These examples make clear that religion can grow in the face of evidence showing that it’s false. It is ridiculous to imagine that naysayers could’ve stopped Christianity when internal falsifying evidence didn’t.
11. Christian apologists say that there were no naysayers correcting a false Jesus story, but how do we know that there weren’t naysayers? For us to know about them, naysayers would need to have written their story and have some mechanism to recopy the true account over and over until the present day. Just like Christian documents, their originals would have crumbled with time. What would motivate anyone to preserve copies of documents that argued against a religion? Perhaps only another religion! And it’s not surprising that the Jesus-isn’t-divine religion didn’t catch on.
We see this problem with noncanonical writings. Take the Gospel of Peter, for example. Our primary copy is from the 8th or 9th century. Why aren’t there older copies as with the four canonical gospels? Because very few copies were made, and no one took pains to preserve them.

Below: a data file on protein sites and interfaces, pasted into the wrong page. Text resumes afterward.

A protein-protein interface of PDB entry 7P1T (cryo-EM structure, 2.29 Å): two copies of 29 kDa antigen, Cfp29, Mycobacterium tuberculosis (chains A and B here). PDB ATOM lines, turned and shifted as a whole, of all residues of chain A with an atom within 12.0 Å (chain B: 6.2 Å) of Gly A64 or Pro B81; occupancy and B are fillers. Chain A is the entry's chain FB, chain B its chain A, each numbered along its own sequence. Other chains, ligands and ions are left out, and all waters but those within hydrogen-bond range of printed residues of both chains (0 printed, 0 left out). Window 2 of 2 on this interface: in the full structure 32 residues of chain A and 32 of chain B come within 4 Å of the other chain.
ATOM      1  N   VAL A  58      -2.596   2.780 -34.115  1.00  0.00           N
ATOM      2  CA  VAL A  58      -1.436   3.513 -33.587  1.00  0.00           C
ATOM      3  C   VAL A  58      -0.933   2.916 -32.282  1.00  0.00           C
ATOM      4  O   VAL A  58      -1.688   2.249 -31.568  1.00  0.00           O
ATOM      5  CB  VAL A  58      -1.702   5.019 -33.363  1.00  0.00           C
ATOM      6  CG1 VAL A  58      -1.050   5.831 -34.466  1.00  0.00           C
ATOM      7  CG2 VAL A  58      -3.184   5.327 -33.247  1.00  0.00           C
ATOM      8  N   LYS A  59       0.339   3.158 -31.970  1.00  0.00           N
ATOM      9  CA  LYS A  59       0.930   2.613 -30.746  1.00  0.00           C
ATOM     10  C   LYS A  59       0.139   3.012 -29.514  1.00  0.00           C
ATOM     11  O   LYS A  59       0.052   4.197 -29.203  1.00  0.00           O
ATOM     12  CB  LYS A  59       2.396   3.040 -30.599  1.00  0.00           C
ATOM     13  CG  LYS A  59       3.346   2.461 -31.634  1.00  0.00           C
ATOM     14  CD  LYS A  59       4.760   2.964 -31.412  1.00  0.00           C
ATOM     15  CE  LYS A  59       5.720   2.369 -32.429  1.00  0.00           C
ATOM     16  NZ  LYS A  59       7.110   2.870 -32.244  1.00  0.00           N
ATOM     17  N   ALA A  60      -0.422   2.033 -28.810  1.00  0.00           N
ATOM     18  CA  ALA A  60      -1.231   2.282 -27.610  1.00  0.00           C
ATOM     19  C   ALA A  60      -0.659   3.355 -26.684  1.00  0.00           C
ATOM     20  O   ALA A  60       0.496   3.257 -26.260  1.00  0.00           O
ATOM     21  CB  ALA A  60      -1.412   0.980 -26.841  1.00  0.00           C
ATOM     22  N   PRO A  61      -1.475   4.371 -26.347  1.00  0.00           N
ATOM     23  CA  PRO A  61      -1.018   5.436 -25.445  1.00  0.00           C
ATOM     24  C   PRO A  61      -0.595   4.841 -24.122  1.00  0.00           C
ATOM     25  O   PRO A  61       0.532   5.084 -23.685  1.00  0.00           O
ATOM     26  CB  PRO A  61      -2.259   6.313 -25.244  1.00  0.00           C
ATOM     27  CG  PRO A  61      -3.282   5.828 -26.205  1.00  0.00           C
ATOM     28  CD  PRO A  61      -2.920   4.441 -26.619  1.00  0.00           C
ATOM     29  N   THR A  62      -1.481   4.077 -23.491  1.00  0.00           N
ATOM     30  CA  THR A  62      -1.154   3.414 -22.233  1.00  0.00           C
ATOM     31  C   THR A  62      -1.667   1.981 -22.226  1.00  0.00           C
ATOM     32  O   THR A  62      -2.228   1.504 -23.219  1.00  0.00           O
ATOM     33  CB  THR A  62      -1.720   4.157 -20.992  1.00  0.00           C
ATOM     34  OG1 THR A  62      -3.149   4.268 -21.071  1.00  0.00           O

Consider another community that had plenty of evidence that they were on the wrong track. The Millerites made themselves right with God by giving away all their possessions and awaited the end of the world on October 22, 1844. Didn’t happen. What better evidence could one want that William Miller’s Bible-based predictions about the End were false?
Did everyone who’d been duped by this Great Disappointment leave poorer but wiser? Of course not. Many Millerite sects adapted to the new information and carried on, one of which eventually became the Seventh-Day Adventist church.
In our own time, Harold Camping predicted May 21, 2011 for the Rapture, with the end coming five months later. Wrong again. And yet his Family Radio adapted and continues even after its own Great Disappointment.
Here are a few more examples of negative evidence dismissed by true believers:
- Anti-gay pastor Ted Haggard paid for gay sex and meth and was removed as pastor. He’s now back in the saddle. Ditto Jimmy Swaggart (whose weakness was prostitutes). And Jim Bakker (sexual and financial shenanigans). And Peter Popoff (magic tricks masquerading as prophecy). If clear evidence doesn’t sink these preachers for good, why imagine that it would sink the Jesus story?
- An Indian skeptic debunked “tears” from a Catholic crucifix as leaky plumbing. He faces blasphemy charges in India and now lives in Finland.